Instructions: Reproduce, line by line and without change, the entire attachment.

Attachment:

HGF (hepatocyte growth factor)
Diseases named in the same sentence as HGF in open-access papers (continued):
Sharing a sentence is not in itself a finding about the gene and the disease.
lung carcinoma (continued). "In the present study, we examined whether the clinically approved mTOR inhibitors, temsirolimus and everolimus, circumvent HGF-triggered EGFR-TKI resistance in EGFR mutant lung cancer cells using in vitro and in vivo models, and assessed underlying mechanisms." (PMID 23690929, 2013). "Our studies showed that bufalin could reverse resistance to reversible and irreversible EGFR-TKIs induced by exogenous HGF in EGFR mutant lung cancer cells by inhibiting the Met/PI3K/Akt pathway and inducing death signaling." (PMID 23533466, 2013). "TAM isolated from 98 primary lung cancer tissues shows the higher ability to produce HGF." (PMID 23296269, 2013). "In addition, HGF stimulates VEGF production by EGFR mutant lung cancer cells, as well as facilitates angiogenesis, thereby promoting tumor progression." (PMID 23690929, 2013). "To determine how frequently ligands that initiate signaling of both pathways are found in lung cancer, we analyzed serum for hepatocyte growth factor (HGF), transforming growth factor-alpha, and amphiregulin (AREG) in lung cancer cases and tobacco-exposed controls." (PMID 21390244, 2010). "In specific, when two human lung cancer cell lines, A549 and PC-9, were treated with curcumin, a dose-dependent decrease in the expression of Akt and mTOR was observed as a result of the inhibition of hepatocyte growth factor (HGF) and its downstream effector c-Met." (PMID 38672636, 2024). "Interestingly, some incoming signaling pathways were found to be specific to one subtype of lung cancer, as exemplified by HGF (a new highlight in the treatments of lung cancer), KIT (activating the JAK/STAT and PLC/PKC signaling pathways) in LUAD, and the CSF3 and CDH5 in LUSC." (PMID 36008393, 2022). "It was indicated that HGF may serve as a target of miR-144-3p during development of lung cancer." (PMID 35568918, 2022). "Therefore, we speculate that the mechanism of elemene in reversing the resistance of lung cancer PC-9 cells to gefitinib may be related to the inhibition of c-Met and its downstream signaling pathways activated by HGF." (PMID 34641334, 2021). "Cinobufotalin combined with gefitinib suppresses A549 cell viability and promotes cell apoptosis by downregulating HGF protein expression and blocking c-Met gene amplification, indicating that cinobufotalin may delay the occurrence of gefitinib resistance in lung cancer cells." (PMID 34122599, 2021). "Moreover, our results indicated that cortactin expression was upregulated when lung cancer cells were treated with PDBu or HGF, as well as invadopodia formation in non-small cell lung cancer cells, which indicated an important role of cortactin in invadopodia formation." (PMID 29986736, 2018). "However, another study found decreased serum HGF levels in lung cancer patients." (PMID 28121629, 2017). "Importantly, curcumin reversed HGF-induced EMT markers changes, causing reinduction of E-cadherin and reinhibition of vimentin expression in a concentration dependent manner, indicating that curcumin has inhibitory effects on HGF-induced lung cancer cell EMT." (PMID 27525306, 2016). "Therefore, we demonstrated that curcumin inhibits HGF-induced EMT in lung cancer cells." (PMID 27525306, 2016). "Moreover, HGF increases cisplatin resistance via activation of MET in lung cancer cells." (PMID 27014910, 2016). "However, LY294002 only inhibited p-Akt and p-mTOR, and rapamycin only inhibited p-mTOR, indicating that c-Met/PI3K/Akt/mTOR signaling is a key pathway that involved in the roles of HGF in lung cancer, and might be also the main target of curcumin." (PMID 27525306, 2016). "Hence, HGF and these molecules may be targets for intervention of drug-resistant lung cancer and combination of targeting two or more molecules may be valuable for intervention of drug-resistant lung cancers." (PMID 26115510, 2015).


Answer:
HGF (hepatocyte growth factor)
Diseases named in the same sentence as HGF in open-access papers (continued):
Sharing a sentence is not in itself a finding about the gene and the disease.
lung carcinoma (continued). "In the present study, we examined whether the clinically approved mTOR inhibitors, temsirolimus and everolimus, circumvent HGF-triggered EGFR-TKI resistance in EGFR mutant lung cancer cells using in vitro and in vivo models, and assessed underlying mechanisms." (PMID 23690929, 2013). "Our studies showed that bufalin could reverse resistance to reversible and irreversible EGFR-TKIs induced by exogenous HGF in EGFR mutant lung cancer cells by inhibiting the Met/PI3K/Akt pathway and inducing death signaling." (PMID 23533466, 2013). "TAM isolated from 98 primary lung cancer tissues shows the higher ability to produce HGF." (PMID 23296269, 2013). "In addition, HGF stimulates VEGF production by EGFR mutant lung cancer cells, as well as facilitates angiogenesis, thereby promoting tumor progression." (PMID 23690929, 2013). "To determine how frequently ligands that initiate signaling of both pathways are found in lung cancer, we analyzed serum for hepatocyte growth factor (HGF), transforming growth factor-alpha, and amphiregulin (AREG) in lung cancer cases and tobacco-exposed controls." (PMID 21390244, 2010). "In specific, when two human lung cancer cell lines, A549 and PC-9, were treated with curcumin, a dose-dependent decrease in the expression of Akt and mTOR was observed as a result of the inhibition of hepatocyte growth factor (HGF) and its downstream effector c-Met." (PMID 38672636, 2024). "Interestingly, some incoming signaling pathways were found to be specific to one subtype of lung cancer, as exemplified by HGF (a new highlight in the treatments of lung cancer), KIT (activating the JAK/STAT and PLC/PKC signaling pathways) in LUAD, and the CSF3 and CDH5 in LUSC." (PMID 36008393, 2022). "It was indicated that HGF may serve as a target of miR-144-3p during development of lung cancer." (PMID 35568918, 2022). "Therefore, we speculate that the mechanism of elemene in reversing the resistance of lung cancer PC-9 cells to gefitinib may be related to the inhibition of c-Met and its downstream signaling pathways activated by HGF." (PMID 34641334, 2021). "Cinobufotalin combined with gefitinib suppresses A549 cell viability and promotes cell apoptosis by downregulating HGF protein expression and blocking c-Met gene amplification, indicating that cinobufotalin may delay the occurrence of gefitinib resistance in lung cancer cells." (PMID 34122599, 2021). "Moreover, our results indicated that cortactin expression was upregulated when lung cancer cells were treated with PDBu or HGF, as well as invadopodia formation in non-small cell lung cancer cells, which indicated an important role of cortactin in invadopodia formation." (PMID 29986736, 2018). "However, another study found decreased serum HGF levels in lung cancer patients." (PMID 28121629, 2017). "Importantly, curcumin reversed HGF-induced EMT markers changes, causing reinduction of E-cadherin and reinhibition of vimentin expression in a concentration dependent manner, indicating that curcumin has inhibitory effects on HGF-induced lung cancer cell EMT." (PMID 27525306, 2016). "Therefore, we demonstrated that curcumin inhibits HGF-induced EMT in lung cancer cells." (PMID 27525306, 2016). "Moreover, HGF increases cisplatin resistance via activation of MET in lung cancer cells." (PMID 27014910, 2016). "However, LY294002 only inhibited p-Akt and p-mTOR, and rapamycin only inhibited p-mTOR, indicating that c-Met/PI3K/Akt/mTOR signaling is a key pathway that involved in the roles of HGF in lung cancer, and might be also the main target of curcumin." (PMID 27525306, 2016). "Hence, HGF and these molecules may be targets for intervention of drug-resistant lung cancer and combination of targeting two or more molecules may be valuable for intervention of drug-resistant lung cancers." (PMID 26115510, 2015).